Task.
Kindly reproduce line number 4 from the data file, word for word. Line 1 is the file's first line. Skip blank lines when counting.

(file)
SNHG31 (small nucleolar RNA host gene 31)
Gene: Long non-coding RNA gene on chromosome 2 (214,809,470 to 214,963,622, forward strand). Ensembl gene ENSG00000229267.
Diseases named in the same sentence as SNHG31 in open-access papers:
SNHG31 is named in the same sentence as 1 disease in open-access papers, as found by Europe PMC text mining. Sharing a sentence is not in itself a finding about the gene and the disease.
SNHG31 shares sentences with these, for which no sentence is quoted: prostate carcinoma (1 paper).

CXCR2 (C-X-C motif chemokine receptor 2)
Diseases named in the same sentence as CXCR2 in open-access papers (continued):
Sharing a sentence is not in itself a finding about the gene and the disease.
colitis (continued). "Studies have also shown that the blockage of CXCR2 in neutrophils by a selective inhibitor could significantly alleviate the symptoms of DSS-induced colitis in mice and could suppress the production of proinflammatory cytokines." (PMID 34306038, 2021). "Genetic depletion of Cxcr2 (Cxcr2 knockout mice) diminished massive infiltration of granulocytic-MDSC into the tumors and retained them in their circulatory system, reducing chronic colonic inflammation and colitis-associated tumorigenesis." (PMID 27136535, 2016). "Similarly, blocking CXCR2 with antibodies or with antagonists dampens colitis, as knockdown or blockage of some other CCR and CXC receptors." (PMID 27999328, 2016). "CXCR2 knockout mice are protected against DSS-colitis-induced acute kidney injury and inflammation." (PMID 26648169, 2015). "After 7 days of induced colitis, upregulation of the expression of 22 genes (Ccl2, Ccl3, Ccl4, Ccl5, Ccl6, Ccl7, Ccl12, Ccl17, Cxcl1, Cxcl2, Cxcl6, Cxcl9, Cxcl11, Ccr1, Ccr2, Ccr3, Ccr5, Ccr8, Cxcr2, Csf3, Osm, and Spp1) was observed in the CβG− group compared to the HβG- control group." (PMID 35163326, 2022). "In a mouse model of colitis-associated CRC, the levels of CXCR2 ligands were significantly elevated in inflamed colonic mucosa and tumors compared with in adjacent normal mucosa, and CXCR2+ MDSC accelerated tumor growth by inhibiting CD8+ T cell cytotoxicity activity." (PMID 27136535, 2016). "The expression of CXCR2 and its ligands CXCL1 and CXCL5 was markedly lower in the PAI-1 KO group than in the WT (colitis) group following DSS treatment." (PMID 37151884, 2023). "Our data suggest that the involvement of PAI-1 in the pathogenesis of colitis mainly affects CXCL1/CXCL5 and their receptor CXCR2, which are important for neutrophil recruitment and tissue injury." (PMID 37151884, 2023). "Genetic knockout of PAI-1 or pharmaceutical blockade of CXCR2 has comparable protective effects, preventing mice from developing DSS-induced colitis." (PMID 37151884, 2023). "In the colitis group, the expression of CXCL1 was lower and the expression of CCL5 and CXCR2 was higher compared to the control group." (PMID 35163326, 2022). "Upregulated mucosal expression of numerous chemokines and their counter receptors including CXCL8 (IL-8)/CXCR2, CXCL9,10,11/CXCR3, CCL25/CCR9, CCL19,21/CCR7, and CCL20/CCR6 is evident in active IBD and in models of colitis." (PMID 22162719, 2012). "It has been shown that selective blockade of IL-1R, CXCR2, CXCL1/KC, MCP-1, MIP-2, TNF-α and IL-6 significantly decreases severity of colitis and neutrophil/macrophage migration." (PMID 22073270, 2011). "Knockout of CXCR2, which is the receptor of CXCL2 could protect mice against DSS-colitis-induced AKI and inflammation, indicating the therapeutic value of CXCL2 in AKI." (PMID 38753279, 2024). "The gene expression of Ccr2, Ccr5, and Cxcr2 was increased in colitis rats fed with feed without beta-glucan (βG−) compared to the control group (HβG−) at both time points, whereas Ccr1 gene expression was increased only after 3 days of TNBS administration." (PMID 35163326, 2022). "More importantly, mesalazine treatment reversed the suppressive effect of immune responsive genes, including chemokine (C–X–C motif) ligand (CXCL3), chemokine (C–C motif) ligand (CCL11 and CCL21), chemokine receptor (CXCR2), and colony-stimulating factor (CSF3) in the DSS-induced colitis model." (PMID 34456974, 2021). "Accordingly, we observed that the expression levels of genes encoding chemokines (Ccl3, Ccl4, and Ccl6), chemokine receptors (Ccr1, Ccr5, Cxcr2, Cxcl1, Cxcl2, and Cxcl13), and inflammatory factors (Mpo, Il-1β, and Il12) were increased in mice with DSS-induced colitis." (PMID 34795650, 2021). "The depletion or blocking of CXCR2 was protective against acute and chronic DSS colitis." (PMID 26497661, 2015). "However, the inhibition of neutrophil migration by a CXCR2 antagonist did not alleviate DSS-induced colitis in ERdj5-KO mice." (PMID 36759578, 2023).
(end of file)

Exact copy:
SNHG31 is named in the same sentence as 1 disease in open-access papers, as found by Europe PMC text mining. Sharing a sentence is not in itself a finding about the gene and the disease.